Although Papua New Guinea’s fertility rate has decreased in recent years – amounting to 3.71 children per woman in 2015, it was estimated that the country's population has surpassed the 8 million-mark by 2016, with adults making up about half of all inhabitants. As a result of the country’s ethnically diverse history, various cultural backgrounds and influences have found a place in the country’s society, the migrants and colonists visiting the island leading to the creation of a myriad of different ethnic groups. Today, the country is home to more than 1,000 different ones and thus, a variety of languages: The official languages are Tok Pisin – a commonly used pidgin which developed into a creole –, English, and Hiri Motu. All in all, 839 languages are spoken all over Papua New Guinea, nearly three times as many as in all of Europe.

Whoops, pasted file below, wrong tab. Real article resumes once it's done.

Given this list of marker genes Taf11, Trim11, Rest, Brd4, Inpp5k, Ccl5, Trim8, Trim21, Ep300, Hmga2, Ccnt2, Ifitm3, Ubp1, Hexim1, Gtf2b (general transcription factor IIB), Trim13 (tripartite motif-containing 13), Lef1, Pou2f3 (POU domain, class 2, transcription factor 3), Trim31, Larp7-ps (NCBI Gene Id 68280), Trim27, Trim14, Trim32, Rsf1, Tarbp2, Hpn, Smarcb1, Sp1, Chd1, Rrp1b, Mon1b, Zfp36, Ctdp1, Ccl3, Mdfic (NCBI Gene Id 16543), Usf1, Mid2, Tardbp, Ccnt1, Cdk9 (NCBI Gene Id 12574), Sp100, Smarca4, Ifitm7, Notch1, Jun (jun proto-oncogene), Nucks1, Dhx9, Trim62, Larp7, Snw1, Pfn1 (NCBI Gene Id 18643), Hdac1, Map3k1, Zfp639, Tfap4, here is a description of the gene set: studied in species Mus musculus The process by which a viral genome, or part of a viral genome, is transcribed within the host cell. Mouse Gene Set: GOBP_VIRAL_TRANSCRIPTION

Due to its tropical climate and its mostly mountainous terrain, the country’s economy primarily developed in the agriculture and industry sectors. Fresh fruit, cocoa beans, as well as gold production put Papua New Guinea amid the major countries producing these commodities. High amounts were exported worldwide, especially to the country’s main export partners Singapore, Australia, and Japan.
In 2016, gross domestic product took a small hit in an otherwise stable economy. It is estimated to readjust within the next years. After years of relatively high fluctuation in growth rates, economic growth in Papua New Guinea decreased to 2.4 percent the same year, reflecting the slump, but it, too, is believed to gain strength again in the upcoming years. The state’s national debt has been quite stable over the last few years and is expected to hover around the 30 percent share of GDP for the foreseeable future.